Brightsurf Science News & Current Events

December 28, 2009
Schizophrenia mouse model should improve understanding and treatment of the disorder
Scientists have created what appears to be a schizophrenic mouse by reducing the inhibition of brain cells involved in complex reasoning and decisions about appropriate social behavior.

USGS science picks
In this edition of Science Picks, learn how scientists are forecasting hazards like volcanoes and landslides, and read about a wolf named Brutus, who emails scientists from the North Pole!

'Notch'ing up a role in the multisystem disease tuberous sclerosis complex
Two independent teams of researchers have identified a role for enhanced activation of the signaling protein Notch in tumors characterized by inactivation of either the TSC1 or the TSC2 protein.

New RNA interference technique can silence up to 5 genes
Researchers at MIT and Alnylam Pharmaceuticals report this week that they have successfully used RNA interference to turn off multiple genes in the livers of mice, an advance that could lead to new treatments for diseases of the liver and other organs.

Johns Hopkins scientists discover a controller of brain circuitry
By combining a research technique that dates back 136 years with modern molecular genetics, a Johns Hopkins neuroscientist has been able to see how a mammal's brain shrewdly revisits and reuses the same molecular cues to control the complex design of its circuits.

There may be a 'party' in your genes
Genetics play a pivotal role in shaping how individual's identify with political parties, according to an article in a recent issue of Political Research Quarterly, the official journal of the Western Political Science Association.

First molars provide insight into evolution of great apes, humans
The timing of molar emergence and its relation to growth and reproduction in apes is being reported by scientists at Arizona State University's Institute of Human Origins in the Dec.

Exposure to tobacco smoke in childhood home associated with early emphysema in adulthood
Children regularly exposed to tobacco smoke at home were more likely to develop early emphysema in adulthood.

Cockroaches offer inspiration for running robots
The sight of a cockroach scurrying for cover may be nauseating, but the insect is also a biological and engineering marvel, and is providing researchers at Oregon State University with what they call

BBS proteins shown to run an export business that protects cilia
A protein complex mutated in human disease removes excess signaling molecules to prevent them from damaging cilia, say researchers from UMass Medical School.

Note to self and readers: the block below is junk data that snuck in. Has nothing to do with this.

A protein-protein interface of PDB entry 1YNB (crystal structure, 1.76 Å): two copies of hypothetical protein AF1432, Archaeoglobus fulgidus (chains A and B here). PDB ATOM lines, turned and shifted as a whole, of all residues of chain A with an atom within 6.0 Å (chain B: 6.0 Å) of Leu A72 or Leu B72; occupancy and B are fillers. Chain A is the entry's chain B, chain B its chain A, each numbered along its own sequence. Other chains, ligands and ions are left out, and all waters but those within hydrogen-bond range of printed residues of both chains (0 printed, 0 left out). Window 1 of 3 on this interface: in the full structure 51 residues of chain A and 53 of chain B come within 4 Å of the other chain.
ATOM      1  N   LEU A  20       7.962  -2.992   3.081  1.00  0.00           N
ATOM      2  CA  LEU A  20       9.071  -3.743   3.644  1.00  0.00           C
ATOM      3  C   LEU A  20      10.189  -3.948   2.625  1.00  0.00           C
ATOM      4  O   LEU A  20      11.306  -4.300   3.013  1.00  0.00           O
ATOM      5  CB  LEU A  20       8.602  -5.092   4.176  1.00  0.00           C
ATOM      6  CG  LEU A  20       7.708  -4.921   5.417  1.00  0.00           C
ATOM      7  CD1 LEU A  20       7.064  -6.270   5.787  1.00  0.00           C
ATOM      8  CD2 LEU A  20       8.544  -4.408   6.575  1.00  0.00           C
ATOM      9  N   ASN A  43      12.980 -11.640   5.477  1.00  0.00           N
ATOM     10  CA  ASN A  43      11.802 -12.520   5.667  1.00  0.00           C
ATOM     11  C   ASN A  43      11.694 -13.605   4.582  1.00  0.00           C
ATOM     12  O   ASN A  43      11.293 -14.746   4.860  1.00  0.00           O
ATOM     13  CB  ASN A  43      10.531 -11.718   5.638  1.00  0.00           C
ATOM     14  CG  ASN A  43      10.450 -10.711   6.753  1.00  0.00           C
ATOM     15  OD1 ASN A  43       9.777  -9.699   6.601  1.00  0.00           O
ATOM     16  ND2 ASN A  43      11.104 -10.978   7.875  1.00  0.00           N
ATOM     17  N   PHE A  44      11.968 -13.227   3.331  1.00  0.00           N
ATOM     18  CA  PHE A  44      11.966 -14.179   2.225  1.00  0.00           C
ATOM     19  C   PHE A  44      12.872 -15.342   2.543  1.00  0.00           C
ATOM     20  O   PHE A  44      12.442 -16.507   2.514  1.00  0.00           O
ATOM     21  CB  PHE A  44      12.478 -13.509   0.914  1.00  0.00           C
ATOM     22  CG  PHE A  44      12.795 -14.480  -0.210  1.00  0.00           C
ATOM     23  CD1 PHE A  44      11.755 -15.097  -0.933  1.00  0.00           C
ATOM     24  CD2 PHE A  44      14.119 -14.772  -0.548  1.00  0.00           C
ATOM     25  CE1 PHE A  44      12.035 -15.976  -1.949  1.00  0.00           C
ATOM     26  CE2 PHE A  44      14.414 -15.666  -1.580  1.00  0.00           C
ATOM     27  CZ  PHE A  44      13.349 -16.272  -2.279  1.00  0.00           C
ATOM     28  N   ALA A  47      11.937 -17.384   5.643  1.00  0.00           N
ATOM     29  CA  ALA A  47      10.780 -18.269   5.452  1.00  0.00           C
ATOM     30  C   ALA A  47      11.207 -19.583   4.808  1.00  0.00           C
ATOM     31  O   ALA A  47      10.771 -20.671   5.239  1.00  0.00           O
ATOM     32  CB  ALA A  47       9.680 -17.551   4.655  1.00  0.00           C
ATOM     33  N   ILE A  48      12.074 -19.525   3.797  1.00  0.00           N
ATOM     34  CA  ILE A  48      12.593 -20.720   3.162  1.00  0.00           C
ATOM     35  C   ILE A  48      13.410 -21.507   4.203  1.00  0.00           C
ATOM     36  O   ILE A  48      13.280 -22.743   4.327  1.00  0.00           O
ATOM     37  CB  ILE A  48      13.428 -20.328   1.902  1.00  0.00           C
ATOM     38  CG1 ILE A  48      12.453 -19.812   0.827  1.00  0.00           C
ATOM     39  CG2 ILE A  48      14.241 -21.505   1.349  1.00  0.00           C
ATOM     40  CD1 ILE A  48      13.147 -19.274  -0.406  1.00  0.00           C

Superatoms mimic elements: Research gives new perspective on periodic table
Research at Penn State has shown that certain combinations of elemental atoms have electronic signatures that mimic the electronic signatures of other elements.

Drug-resistant urinary tract infections spreading worldwide
A sudden worldwide increase in an antibiotic-resistant bacterium is cause for concern, according to a review in f1000 Medicine Reports.

Chloride increases response to pheromones and odors in mouse sensory neurons
How an individual vomeronasal sensory neuron (VSN) transduces chemical signals into electrical signals has been a mystery.

How amyloid beta reduces plasticity related to synaptic signaling
The early stages of Alzheimer's disease are thought to occur at the synapse, since synapse loss is associated with memory dysfunction.

JCI table of contents: Dec. 28, 2009
This release contains summaries, links to PDFs, and contact information for the following newsworthy papers to be published Dec.

Molecular chaperone keeps bacterial proteins from slow-dancing to destruction
Just like teenagers at a prom, proteins are tended by chaperones whose job it is to prevent unwanted interactions among immature clients.

Couples are better able to cope with health shocks than singles: UBC study
Marital status plays a significant role in how individuals cope economically with disability and health shocks, according to a working paper by University of British Columbia economists Giovanni Gallipoli and Laura Turner.

Small molecules found to protect cells in multiple models of Parkinson's disease
Several structurally similar small molecules appear capable of protecting cells from alpha-synuclein toxicity, a hallmark of Parkinson's disease.

GE Healthcare to evaluate and develop novel imaging technology
A novel molecular imaging technology aimed at rapid diagnosis of cell death in organs such as the brain and heart has been licensed by the Medical College of Wisconsin to GE Healthcare.

A 'fountain of youth' for stem cells?
Stems cells used for transplantation in the nervous system to provide neural regeneration are fragile, but can be kept

Common mechanism underlies many diseases of excitability
Inherited mutations in voltage-gated sodium channels are associated with many different human diseases, including genetic forms of epilepsy and chronic pain.

Researchers find clues to why some continue to eat when full
New research in mice by UT Southwestern Medical Center scientists suggest that ghrelin might also work in the brain to make some people keep eating

Student sleuths using DNA reveal zoo of 95 species in NYC homes -- and new evidence of food fraud
Two New York City high school students exploring their homes using the latest high-tech DNA analysis techniques discover a veritable zoo of 95 animal species surrounding them, in everything from fridges to furniture, from sidewalks to shipping boxes, and from feather dusters to floor corners.

Rice scientists divide and conquer
Half a protein is better than none, and in this case, it's way better than a whole one.
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